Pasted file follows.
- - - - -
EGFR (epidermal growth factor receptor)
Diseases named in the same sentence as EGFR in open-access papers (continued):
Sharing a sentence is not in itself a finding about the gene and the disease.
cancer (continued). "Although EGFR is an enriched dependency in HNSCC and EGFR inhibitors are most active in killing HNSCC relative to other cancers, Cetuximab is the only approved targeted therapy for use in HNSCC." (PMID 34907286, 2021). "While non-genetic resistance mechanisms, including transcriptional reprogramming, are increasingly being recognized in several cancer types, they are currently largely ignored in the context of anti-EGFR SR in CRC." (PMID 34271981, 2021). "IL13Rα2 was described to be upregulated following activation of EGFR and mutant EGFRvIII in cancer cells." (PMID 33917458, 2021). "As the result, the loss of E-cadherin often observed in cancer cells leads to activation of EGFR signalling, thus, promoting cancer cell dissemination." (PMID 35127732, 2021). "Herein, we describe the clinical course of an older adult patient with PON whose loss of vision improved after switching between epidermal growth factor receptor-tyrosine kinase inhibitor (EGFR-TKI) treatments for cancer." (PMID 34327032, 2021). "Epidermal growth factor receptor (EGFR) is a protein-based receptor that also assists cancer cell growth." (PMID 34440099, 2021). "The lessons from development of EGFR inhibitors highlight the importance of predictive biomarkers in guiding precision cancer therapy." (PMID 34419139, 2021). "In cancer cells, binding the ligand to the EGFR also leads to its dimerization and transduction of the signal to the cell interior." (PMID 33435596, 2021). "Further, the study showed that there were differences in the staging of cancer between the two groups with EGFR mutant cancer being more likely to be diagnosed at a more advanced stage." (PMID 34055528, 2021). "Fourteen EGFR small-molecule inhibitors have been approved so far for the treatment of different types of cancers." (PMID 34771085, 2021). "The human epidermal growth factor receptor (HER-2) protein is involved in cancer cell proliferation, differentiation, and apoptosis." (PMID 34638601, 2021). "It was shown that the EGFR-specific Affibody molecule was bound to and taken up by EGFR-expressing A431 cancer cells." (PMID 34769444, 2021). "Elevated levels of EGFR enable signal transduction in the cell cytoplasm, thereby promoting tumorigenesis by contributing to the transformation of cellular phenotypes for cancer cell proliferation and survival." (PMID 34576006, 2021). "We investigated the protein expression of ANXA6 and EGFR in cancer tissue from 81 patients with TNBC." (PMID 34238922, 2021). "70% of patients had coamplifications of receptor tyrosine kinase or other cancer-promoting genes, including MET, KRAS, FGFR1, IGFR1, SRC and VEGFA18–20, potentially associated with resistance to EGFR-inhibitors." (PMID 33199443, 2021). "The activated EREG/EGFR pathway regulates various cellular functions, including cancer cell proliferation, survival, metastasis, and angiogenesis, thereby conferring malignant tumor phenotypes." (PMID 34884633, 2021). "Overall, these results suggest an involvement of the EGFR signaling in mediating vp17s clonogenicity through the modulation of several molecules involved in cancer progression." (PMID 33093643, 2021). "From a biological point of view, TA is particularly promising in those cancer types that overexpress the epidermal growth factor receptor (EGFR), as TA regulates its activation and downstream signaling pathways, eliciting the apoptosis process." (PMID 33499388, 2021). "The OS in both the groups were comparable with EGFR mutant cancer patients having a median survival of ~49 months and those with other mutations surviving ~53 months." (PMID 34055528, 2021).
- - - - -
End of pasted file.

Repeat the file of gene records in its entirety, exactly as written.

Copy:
EGFR (epidermal growth factor receptor)
Diseases named in the same sentence as EGFR in open-access papers (continued):
Sharing a sentence is not in itself a finding about the gene and the disease.
cancer (continued). "Although EGFR is an enriched dependency in HNSCC and EGFR inhibitors are most active in killing HNSCC relative to other cancers, Cetuximab is the only approved targeted therapy for use in HNSCC." (PMID 34907286, 2021). "While non-genetic resistance mechanisms, including transcriptional reprogramming, are increasingly being recognized in several cancer types, they are currently largely ignored in the context of anti-EGFR SR in CRC." (PMID 34271981, 2021). "IL13Rα2 was described to be upregulated following activation of EGFR and mutant EGFRvIII in cancer cells." (PMID 33917458, 2021). "As the result, the loss of E-cadherin often observed in cancer cells leads to activation of EGFR signalling, thus, promoting cancer cell dissemination." (PMID 35127732, 2021). "Herein, we describe the clinical course of an older adult patient with PON whose loss of vision improved after switching between epidermal growth factor receptor-tyrosine kinase inhibitor (EGFR-TKI) treatments for cancer." (PMID 34327032, 2021). "Epidermal growth factor receptor (EGFR) is a protein-based receptor that also assists cancer cell growth." (PMID 34440099, 2021). "The lessons from development of EGFR inhibitors highlight the importance of predictive biomarkers in guiding precision cancer therapy." (PMID 34419139, 2021). "In cancer cells, binding the ligand to the EGFR also leads to its dimerization and transduction of the signal to the cell interior." (PMID 33435596, 2021). "Further, the study showed that there were differences in the staging of cancer between the two groups with EGFR mutant cancer being more likely to be diagnosed at a more advanced stage." (PMID 34055528, 2021). "Fourteen EGFR small-molecule inhibitors have been approved so far for the treatment of different types of cancers." (PMID 34771085, 2021). "The human epidermal growth factor receptor (HER-2) protein is involved in cancer cell proliferation, differentiation, and apoptosis." (PMID 34638601, 2021). "It was shown that the EGFR-specific Affibody molecule was bound to and taken up by EGFR-expressing A431 cancer cells." (PMID 34769444, 2021). "Elevated levels of EGFR enable signal transduction in the cell cytoplasm, thereby promoting tumorigenesis by contributing to the transformation of cellular phenotypes for cancer cell proliferation and survival." (PMID 34576006, 2021). "We investigated the protein expression of ANXA6 and EGFR in cancer tissue from 81 patients with TNBC." (PMID 34238922, 2021). "70% of patients had coamplifications of receptor tyrosine kinase or other cancer-promoting genes, including MET, KRAS, FGFR1, IGFR1, SRC and VEGFA18–20, potentially associated with resistance to EGFR-inhibitors." (PMID 33199443, 2021). "The activated EREG/EGFR pathway regulates various cellular functions, including cancer cell proliferation, survival, metastasis, and angiogenesis, thereby conferring malignant tumor phenotypes." (PMID 34884633, 2021). "Overall, these results suggest an involvement of the EGFR signaling in mediating vp17s clonogenicity through the modulation of several molecules involved in cancer progression." (PMID 33093643, 2021). "From a biological point of view, TA is particularly promising in those cancer types that overexpress the epidermal growth factor receptor (EGFR), as TA regulates its activation and downstream signaling pathways, eliciting the apoptosis process." (PMID 33499388, 2021). "The OS in both the groups were comparable with EGFR mutant cancer patients having a median survival of ~49 months and those with other mutations surviving ~53 months." (PMID 34055528, 2021).